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The Purification and Analysis of Proteins

The Purification and Analysis of Proteins The Gray Tree Frog

The Gray Tree Frog

Today we will consider just a few of the techniques associated with purifying proteins from cells.

Purifying a protein away from all other cellular components allows us to

understand the structure and function of proteins and their roles in living systems

The principles we have learned so far are relevant to the

techniques used in protein purification

Purification of Proteins from Cells

Cells usually contain many thousands of different proteins all involved

in the business of contributing and maintaining cell structure and catalysing the chemical reactions that define life.

The bacterium Escherichia coli has about 4,100 protein coding genes in

its genome.

Humans have about 23,000 protein coding genes.

Not all of these proteins are expressed at any given time, and for those that are being expressed in the cells, some are highly expressed (the protein is very abundant in the cells) and some are expressed to low levels (and there are not many copies of the protein per cell).

One might wish to purify a specific protein away from all other proteins and cell materials for a variety of reasons:

-structural studies (e.g. X-ray crystallography requires pure protein)

-the analysis of enzymatic function is best accomplished with pure protein

General Scheme for purifying a given protein

1. Obtain enough cells containing enough of the protein of interest.

2. Disrupt the cells so that all proteins in the cytoplasm are liberated.

3. Use a series of separation techniques (chromatography techniques) that exploit differential properties of your protein of interest (size, charge on your protein).

4. Monitor the progress and success of your purification scheme using gel electrophoresis and protein staining techniques.

Three Main Chromatography Techniques

Chromatography means to pass a mixture of proteins, which are carried in a buffer solution, through a porous column of small beads that either separate proteins on the basis of size or bind certain proteins on the basis of their chemical characteristics.

Ion Exchange Chromatography separates proteins on the basis of their charge

Affinity Chromatography

separates proteins on the basis of the ability of certain proteins to bind certain other molecules (ligands)

Size Exclusion Chromatography

separates proteins on the basis of their size.

Column Chromatography consists of three elements:

1) a column

2) a particulate medium (beads) packed into column 3) a liquid buffer that flows through the column carrying proteins

buffer that flows through the column carrying proteins simple “home - made” column sophisticated

simple “home-made” column

that flows through the column carrying proteins simple “home - made” column sophisticated instrumentation and columns
that flows through the column carrying proteins simple “home - made” column sophisticated instrumentation and columns

sophisticated instrumentation and columns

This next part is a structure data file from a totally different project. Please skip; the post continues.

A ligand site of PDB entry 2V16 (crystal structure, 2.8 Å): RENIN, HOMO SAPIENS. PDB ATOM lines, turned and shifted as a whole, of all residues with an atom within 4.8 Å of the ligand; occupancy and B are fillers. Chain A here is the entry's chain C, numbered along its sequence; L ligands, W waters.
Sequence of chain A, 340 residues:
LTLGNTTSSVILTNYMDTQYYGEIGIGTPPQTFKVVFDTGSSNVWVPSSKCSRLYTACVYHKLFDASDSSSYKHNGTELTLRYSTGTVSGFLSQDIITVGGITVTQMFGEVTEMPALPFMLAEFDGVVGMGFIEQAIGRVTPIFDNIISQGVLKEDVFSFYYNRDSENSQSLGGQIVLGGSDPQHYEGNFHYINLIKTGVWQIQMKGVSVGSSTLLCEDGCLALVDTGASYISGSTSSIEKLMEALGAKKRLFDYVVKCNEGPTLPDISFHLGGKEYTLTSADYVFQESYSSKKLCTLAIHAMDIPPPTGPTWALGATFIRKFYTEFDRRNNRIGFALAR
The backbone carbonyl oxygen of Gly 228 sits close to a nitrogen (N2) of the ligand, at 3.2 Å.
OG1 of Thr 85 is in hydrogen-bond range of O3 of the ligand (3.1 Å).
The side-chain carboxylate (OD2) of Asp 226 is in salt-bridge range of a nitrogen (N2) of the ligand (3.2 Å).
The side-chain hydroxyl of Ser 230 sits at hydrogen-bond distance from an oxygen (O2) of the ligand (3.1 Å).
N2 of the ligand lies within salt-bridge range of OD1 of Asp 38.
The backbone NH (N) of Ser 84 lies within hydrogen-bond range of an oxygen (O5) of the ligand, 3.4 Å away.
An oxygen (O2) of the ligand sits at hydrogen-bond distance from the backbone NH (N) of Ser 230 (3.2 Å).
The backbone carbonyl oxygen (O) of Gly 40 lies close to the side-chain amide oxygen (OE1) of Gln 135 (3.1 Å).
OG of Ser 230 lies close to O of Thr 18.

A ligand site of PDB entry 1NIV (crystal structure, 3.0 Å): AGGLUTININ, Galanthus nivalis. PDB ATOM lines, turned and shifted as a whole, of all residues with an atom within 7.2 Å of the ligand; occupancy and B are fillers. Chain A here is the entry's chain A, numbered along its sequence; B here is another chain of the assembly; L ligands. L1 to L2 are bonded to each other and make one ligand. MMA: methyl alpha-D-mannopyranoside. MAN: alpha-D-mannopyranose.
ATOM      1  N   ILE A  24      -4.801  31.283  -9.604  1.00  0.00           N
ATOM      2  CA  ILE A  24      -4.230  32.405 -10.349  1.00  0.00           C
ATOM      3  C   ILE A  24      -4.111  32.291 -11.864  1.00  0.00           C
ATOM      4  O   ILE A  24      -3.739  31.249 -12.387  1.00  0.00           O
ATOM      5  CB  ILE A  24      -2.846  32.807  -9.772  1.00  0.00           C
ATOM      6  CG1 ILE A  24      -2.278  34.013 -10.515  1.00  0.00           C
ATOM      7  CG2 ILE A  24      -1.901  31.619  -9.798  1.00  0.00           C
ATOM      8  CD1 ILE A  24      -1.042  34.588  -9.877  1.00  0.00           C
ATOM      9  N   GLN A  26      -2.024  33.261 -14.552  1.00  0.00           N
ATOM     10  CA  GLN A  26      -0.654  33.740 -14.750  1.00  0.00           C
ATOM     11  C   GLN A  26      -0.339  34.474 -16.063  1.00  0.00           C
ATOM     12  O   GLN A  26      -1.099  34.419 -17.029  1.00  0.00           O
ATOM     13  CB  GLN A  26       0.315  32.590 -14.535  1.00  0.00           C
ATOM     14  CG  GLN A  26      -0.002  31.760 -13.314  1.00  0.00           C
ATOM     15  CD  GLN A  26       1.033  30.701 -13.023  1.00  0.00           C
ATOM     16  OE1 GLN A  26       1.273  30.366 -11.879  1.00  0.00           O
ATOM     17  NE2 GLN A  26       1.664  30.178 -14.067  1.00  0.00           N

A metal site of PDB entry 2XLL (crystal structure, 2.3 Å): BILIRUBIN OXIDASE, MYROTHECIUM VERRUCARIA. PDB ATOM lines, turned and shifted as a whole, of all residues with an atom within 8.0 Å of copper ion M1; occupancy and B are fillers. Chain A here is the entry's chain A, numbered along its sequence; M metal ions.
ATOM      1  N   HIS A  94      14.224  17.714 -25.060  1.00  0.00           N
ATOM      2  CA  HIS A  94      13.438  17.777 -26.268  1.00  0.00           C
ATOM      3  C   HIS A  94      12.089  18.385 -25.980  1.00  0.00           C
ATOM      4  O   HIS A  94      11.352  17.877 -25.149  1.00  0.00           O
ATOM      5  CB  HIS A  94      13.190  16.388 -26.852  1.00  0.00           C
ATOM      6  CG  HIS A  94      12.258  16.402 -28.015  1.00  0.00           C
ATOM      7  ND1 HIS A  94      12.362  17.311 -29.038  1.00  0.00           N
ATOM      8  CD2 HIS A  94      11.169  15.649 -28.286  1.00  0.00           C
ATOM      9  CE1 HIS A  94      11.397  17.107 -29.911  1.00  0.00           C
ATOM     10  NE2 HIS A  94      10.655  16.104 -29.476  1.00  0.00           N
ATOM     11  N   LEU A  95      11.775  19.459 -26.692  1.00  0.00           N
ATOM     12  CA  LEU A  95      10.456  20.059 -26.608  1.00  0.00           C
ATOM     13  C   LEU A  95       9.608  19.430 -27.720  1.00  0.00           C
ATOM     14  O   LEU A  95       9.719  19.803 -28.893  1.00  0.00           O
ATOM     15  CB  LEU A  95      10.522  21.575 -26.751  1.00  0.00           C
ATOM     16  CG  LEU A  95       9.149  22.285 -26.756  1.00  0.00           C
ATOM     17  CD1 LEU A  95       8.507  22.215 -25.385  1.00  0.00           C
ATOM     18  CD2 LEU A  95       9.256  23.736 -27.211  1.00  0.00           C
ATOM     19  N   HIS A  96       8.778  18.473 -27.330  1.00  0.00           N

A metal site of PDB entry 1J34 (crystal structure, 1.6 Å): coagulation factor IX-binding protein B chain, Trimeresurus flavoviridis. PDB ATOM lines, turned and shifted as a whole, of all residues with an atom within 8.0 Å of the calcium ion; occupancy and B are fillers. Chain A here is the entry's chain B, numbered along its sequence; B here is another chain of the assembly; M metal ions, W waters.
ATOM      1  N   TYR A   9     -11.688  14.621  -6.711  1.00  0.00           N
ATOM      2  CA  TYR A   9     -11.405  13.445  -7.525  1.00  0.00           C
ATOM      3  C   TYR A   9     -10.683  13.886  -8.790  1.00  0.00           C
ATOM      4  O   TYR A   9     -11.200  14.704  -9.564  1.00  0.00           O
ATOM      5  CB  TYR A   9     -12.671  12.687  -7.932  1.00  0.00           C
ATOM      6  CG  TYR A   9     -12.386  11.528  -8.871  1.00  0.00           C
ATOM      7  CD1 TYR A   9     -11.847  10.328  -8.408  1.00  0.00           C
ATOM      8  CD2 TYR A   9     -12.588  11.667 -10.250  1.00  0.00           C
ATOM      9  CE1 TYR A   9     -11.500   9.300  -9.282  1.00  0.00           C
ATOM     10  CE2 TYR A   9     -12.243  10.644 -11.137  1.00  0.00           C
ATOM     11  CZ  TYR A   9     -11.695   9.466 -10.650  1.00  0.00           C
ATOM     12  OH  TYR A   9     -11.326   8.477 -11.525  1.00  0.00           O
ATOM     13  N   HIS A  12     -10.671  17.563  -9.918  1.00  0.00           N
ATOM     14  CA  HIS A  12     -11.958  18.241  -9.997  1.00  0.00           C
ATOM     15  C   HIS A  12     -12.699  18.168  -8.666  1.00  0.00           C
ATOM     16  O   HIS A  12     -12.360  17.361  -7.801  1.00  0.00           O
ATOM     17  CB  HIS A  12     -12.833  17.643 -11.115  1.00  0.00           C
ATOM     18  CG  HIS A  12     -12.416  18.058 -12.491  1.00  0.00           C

break open cells centrifuge at high speed mainly soluble proteins insoluble cell components Ion Exchange

break open cells

break open cells centrifuge at high speed mainly soluble proteins insoluble cell components Ion Exchange chromatography

centrifuge at high

speed

break open cells centrifuge at high speed mainly soluble proteins insoluble cell components Ion Exchange chromatography

mainly soluble proteins

insoluble cell

components

high speed mainly soluble proteins insoluble cell components Ion Exchange chromatography Affinity chromatography Size

Ion Exchange chromatography

Affinity chromatography

Size Exclusion chromatography

monitor successive purification at each step using gel electrophoresis and protein staining

Size Exclusion chromatography monitor successive purification at each step using gel electrophoresis and protein staining
Size Exclusion chromatography monitor successive purification at each step using gel electrophoresis and protein staining

Ion Exchange Chromatography

Separation on the basis of protein charge

Like amino acids, proteins have a specific pI and a

net charge at a certain pH

2.18 8.95 10.79 10.79 8.95 2.18 Nelson p85
2.18
8.95
10.79
10.79
8.95
2.18
Nelson p85

pI

=

(pK 2 + pK 3 )

2

=

(10.79 + 8.95)

2

=

9.87

Lysine:

pKa carboxyl = 2.18 pKa amino = 8.95 pKa sidechain = 10.79

Notice that the calculation of pI always involves the pKa’s that bracket the neutral charge

Notice that at pH below its pI, lysine is predominantly positively charged

At pH 7, the amino acids glutamate and aspartate are negatively charged

and the amino acids arginine and lysine are positively charged

Proteins are composed of hundreds or thousands of amino acids and they have a characteristic isoelectric point (pI) and carry an overall net charge depending on the pH of the medium and the abundance of the charged amino acids in the protein.

Proteins that have an pI > 7 will have a net positive charge at pH 7 and

are called basic proteins

Proteins that have an pI < 7 will have a net negative charge at pH 7 and are called acidic proteins

Most proteins therefore will either be negatively charged or positively charged at pH 7 and this fact can be used to separate (purify) them from each other

**of course a minority of proteins will have an pI = 7 and they will be neutral

Ion Exchange Chromatography

Every protein has a net charge at pH 7 which depends on the number of

positively charged amino acids (Arginine and Lysine) and the number of negatively charged amino acids (Glutamate and Aspartate).

For example, consider two proteins that amongst all of their amino acids have:

 

Protein 1

Protein 2

Arginine

17

3

Lysine

8

4

Aspartate

6

6

Glutamate

4

6

Net charge

+15

-5

These net charges can help purify a target protein away from other cellular proteins using ion-exchange chromatography.

A chromatography column Ion Exchange Medium Cation Exchange Beads Anion Exchange Beads proteins with net

A chromatography column

Ion Exchange Medium

Cation Exchange Beads

Anion Exchange Beads

Exchange Medium Cation Exchange Beads Anion Exchange Beads proteins with net (+) charge will bind to

proteins with net (+) charge will bind to these beads